A M.I.L.K. Moo-vement
A simple idea three years ago—that families who visit food banks need milk—has turned into a “moo-vement” and core part of the Gleaners Food Bank of Southeastern Michigan culture.
Each member of the Gleaners team plays an important role in getting milk through the network as part of their Making Investments in the Lives of Kids (M.I.L.K.) Movement. This program aims to provide kids with the nutritious food they need, starting with milk, to grow up healthy, happy and hopeful. It takes many hands, hearts, and undeniably devoted team members to make sure the families utilizing their services gets the important nutrition found in milk.
Here are some of their stories.
Stacey R – Operations Associate
Stacey has been with Gleaners for six years. He helps make sure milk gets to the cooler and appropriate pickup areas, as well as loads it into agency cars. He assists about 15 scheduled clients per day and says when they have milk it runs out quickly. Clients call to find out, “is there any milk?” You can tell by Stacey’s smile that he loves making sure clients have the nutrient-rich food they need.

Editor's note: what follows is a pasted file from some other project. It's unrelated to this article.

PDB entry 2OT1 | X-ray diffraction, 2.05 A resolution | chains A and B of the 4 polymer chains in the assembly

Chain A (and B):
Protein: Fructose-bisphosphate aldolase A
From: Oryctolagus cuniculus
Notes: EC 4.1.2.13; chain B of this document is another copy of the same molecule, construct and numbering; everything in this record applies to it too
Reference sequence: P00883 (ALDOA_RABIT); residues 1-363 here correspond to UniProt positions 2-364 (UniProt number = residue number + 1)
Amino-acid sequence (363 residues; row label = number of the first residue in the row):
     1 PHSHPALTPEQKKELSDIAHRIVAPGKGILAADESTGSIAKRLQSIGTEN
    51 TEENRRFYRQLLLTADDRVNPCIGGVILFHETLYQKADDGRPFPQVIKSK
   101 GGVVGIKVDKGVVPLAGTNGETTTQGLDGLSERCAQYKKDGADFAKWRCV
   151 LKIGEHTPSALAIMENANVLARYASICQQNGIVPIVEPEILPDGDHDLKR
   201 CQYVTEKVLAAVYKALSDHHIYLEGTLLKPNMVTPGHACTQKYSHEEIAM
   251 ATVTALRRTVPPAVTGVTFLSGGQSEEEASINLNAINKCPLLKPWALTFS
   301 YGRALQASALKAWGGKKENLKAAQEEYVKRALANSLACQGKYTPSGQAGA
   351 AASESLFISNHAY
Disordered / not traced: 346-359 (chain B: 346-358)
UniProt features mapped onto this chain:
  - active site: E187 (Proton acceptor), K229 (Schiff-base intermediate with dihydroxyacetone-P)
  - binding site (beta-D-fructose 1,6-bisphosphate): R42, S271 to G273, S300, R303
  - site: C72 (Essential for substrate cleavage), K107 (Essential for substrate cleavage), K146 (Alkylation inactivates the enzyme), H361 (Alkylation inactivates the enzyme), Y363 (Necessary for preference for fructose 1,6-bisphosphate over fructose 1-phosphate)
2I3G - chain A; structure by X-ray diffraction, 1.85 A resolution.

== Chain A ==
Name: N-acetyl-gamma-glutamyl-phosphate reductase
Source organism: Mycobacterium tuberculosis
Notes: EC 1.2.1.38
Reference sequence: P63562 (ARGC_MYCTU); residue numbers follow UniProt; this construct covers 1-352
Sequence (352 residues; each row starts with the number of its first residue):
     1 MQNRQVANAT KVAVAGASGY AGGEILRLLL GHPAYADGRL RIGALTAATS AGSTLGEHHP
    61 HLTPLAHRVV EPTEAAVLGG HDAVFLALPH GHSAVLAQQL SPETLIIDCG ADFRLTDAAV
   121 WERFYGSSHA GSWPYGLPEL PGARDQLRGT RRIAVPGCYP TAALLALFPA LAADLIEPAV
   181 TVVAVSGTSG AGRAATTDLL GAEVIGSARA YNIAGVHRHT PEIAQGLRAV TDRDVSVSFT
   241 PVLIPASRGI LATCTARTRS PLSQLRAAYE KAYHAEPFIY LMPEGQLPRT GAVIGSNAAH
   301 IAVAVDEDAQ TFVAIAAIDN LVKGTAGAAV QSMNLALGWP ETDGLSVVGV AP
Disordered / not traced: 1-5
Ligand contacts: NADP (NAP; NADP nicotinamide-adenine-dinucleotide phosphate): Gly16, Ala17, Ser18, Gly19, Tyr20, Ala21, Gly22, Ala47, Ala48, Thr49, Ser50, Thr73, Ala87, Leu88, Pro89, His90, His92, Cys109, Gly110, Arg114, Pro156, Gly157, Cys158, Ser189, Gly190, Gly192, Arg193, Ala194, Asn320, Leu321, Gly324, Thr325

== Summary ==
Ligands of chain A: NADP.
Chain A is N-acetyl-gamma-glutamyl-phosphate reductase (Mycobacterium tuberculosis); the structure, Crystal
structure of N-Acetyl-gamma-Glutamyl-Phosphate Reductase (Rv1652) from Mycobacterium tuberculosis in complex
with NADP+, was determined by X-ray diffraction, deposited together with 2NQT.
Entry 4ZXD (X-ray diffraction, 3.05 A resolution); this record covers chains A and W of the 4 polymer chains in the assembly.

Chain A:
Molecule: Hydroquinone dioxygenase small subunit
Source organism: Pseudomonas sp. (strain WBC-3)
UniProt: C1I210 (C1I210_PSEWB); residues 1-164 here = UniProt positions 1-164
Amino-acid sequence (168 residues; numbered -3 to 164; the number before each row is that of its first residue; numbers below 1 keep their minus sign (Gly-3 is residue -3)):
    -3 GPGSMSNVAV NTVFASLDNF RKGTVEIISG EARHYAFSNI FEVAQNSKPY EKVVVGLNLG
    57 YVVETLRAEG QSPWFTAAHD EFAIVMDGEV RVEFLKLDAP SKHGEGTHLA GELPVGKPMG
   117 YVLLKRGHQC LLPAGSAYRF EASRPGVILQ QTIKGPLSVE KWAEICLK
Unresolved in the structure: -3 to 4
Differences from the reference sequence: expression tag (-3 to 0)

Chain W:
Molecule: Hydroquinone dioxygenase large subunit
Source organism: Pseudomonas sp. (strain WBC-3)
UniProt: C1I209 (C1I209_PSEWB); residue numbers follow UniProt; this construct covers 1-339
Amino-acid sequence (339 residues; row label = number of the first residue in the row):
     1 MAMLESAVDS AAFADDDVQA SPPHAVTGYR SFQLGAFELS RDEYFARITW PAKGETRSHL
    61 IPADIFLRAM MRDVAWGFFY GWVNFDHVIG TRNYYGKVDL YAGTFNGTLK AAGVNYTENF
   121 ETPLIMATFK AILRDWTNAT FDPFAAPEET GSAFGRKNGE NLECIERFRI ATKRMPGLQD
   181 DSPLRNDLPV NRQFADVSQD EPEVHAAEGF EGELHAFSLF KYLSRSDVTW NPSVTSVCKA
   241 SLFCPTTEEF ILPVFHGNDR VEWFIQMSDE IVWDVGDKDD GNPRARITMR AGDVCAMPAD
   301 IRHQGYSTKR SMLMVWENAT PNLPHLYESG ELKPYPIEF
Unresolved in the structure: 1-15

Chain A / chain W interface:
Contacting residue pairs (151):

Lawrence S – Operations Manager
Lawrence coordinates the drop-offs out of the Detroit warehouse, one of five warehouses Gleaners operates in their distribution area. He remembers a time when each June a cereal drive would take place, but there was no milk to go with it. What’s the point, he thought.
Debbie L – Operations Coordinator
Debbie has been with Gleaners since 2011 and is responsible for transportation. She manages all product coming into and out of Detroit. Every Monday, she coordinates the truck that picks up and delivers a truckload, or 22 pallets, of milk from the milk processing plant. Before it arrives at the Detroit warehouse, some of the milk on the truck is delivered to other warehouses. The milk then needs to be separated for distribution to the agencies serviced by the Detroit warehouse and via school mobiles.
Julie B – Chief Operations Officer
Julie is the internal champion of milk at Gleaners. Her support early in the program was key in its growth and success. Julie admits that it took time and patience to get where they are today. When the milk donation program started, Gleaners was ordering one truckload of milk per month. They are now up to three truckloads per month and looking for ways to expand to get more milk into their network.
Julie admits that it has been one step at a time. Each constraint that arises has to be knocked down with a creative solution. This is just the beginning of the milk movement and Gleaners has big dreams on the horizon to get more real milk to those who need it.